Welcome to the latest weekly installment of our blogs written by poets about what they have been doing since the lockdown began. We’re calling it From the Front Lines: with the public being urged to stay at home to hinder the progress of Covid-19, it often feels as if our front door is the front line. Today, we hear from poet Raman Mundair.
I’m on Day 67 of self-isolation. Week one began with an ambient anxiety that gradually built into a shrill white noise. I confess I am feeling this whole situation viscerally. This isn’t an irrational response, this is a gut-wrenching reflex to the fact that I know people who have died from this disease. There is no avoiding the reality that this virus disproportionately affects people of colour – we have become cannon fodder for these dystopian times. We have been proffered up as an acceptable loss. I have an auto-immune condition that makes me vulnerable to Covid-19 amongst other things and this pandemic feels very personal to me. This virus is a Medusa, we cannot stare it in the eye and it feels ever present over my shoulder.
Ordinarily I enjoy solitude. I have chosen to go on silent, hermetic retreats for weeks at a time but these strange days are not solitude. This is an imposed isolation and the difference between the two feel very stark. Whereas solitude expands my headspace, isolation diminishes it. This is further eroded by parenthood. Lockdown life with a handful of children under seven is a very specific experience, frequently claustrophobic and chaotic, as well as centring.
The nature of time has changed, it feels more artificial. Seconds, minutes, hours, days run into one another, formless until we give them meaning. I feel as if I am in mourning. Nearly 40,000 deaths in the UK, mostly preventable and a dislocated grief is the closest emotion I feel that can hold the enormity of the situation. I consider what is missing from my current life that could help anchor this big feel: congregation, close communication and connection, preferably face to face, hand in hand – touching. I try to imagine its return. Will I be able to trust it?
I love to dance, up on the dance floor huddled with close friends, lovers and strangers – I wonder when that rhythmic intimacy might be possible again or the simple act of breaking bread in the company of others in a cafe or marching in protest on the streets. I feel quietened, words feel inadequate and music too loud. I want to gesture my thoughts subtly, a slight choreography of signs and small movements, an attempt to empty the words and thoughts that catch in my throat and mind.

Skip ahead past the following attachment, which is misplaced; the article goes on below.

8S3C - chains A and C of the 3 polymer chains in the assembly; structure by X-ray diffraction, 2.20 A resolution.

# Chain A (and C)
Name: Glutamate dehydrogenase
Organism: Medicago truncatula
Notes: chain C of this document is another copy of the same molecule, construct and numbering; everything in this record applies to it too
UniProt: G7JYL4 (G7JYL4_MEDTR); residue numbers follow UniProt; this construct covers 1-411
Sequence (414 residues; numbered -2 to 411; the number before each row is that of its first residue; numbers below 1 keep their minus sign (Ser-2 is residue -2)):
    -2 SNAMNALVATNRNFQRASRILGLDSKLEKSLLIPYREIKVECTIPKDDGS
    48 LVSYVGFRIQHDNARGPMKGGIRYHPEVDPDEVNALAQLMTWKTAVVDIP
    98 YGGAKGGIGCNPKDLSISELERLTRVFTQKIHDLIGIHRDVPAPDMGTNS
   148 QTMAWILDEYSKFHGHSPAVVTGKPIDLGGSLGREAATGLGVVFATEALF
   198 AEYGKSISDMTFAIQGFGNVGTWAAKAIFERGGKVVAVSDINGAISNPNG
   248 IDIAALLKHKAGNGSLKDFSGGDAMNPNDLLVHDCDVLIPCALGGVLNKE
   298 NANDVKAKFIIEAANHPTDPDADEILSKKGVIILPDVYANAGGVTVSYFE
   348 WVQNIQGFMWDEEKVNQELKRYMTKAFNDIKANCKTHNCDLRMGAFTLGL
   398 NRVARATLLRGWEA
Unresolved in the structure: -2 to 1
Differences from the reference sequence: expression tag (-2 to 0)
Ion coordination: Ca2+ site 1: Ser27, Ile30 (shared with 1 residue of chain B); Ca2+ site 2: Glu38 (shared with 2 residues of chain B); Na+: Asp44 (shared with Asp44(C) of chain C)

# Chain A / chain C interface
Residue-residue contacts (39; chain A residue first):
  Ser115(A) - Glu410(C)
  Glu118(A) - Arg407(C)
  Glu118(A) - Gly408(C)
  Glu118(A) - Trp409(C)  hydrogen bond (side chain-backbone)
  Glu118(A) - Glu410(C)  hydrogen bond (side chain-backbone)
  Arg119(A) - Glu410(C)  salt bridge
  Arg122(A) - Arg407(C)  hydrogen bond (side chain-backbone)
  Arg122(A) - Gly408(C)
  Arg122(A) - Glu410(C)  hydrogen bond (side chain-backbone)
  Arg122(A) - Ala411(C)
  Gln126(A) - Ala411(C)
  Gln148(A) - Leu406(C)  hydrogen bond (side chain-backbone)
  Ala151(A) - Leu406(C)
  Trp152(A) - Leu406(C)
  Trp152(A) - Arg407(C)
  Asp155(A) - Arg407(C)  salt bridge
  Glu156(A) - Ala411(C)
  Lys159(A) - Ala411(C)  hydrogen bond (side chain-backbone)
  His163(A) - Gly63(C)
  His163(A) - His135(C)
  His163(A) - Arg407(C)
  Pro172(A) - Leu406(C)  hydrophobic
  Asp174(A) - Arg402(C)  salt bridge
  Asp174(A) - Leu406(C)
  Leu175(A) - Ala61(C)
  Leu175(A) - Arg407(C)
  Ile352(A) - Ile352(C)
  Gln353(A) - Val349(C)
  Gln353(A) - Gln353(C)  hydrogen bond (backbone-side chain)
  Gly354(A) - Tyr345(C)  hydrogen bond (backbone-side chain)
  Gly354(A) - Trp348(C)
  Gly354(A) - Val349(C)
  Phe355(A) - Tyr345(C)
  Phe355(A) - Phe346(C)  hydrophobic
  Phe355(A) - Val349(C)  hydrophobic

The existential marries seamlessly with tedium, outside my window crows caw, caw, caw –
I am sure they are trying to tell me something. Their ancient eyes have seen this all before. Bold black wings circle in the sky, iridescent underwings sheening. I gaze up at them and listen carefully, open to their wisdom.
In Between Days
In between the days
I am waiting
for the rain to stop,
the fruit in my kitchen ripens,
then rots. While the clothes in my wardrobe
wait for me to lose
weight, the novel
inside me waits, while I
try to unblock
my fear. My womb
waits to be filled.
My insomniac self waits
for sleep to come.
In between days
planes take off;
summer comes and fades.
From ‘Lovers, Liars, Conjurers and Thieves,’ Peepal Tree Press
Raman Mundair is an Indian-born, queer, disabled, writer, artist and activist based in Shetland and Glasgow. She is the award-winning author of Lovers, Liars, Conjurers and Thieves, A Choreographer’s Cartography, The Algebra of Freedom (a play) and is the editor of Incoming: Some Shetland Voices. Her work is socially and politically observant, bold, mischievous, cutting edge and potent with poetic imagery and integrity. She has published poetry, fiction, drama and non-fiction and has performed and exhibited her artwork around the world from Aberdeen to Zimbabwe. She presents the Intersectional Voices (IV) podcast and is the founder of EKTA – a Facebook intersectional feminist space.